Pregnant women have been urged to get vaccinated against flu by the Royal College of Midwives, following warnings that severe cases requiring hospital admission are on the increase.
Pregnant women are being routinely offered the seasonal flu jab for the first time this year, along with those aged over 65 and patients with a serious medical condition.
RCM deputy general secretary Louise Silverton said: “Pregnant women should not panic, but we do advise them to have the vaccine and practice good hand hygiene to prevent the spread of germs.
“The evidence suggests that the triple vaccine for flu is very safe for pregnant women and there is no evidence of this type of vaccine doing any harm at all during pregnancy.”
Influenza A H1N1 (2009) – virologically and epidemiologically similar to that seen during the swine flu pandemic – and B are the predominant circulating viruses with few, sporadic A (H3N2) viruses detected.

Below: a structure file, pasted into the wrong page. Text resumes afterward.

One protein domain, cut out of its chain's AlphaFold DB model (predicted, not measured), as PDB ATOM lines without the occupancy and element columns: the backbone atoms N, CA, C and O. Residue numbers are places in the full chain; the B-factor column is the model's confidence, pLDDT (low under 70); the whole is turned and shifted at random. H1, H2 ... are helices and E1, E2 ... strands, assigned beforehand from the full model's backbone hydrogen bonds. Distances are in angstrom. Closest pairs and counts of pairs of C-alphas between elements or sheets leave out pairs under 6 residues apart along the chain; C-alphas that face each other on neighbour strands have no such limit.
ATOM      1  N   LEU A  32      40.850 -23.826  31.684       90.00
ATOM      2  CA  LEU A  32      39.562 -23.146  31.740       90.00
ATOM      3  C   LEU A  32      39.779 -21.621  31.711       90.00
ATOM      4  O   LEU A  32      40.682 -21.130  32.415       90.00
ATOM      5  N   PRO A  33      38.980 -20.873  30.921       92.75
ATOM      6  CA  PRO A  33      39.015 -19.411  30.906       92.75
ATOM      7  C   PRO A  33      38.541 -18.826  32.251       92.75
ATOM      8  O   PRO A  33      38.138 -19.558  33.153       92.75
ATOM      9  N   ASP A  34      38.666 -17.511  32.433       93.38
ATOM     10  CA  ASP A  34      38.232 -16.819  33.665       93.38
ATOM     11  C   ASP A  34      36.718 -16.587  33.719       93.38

There have been reports of influenza hospitalisations and ICU admissions across the UK, with 22 H1N1 (2009) patients referred for extracorporeal membrane oxygenation as of 15 December, according to the Health Protection Agency.
All cases receiving ECMO have been adults under 65 years in age, four of whom were pregnant.
Overall 17 patients have died from influenza since the beginning of the current fu season in October, according to the latest weekly report from the HPA.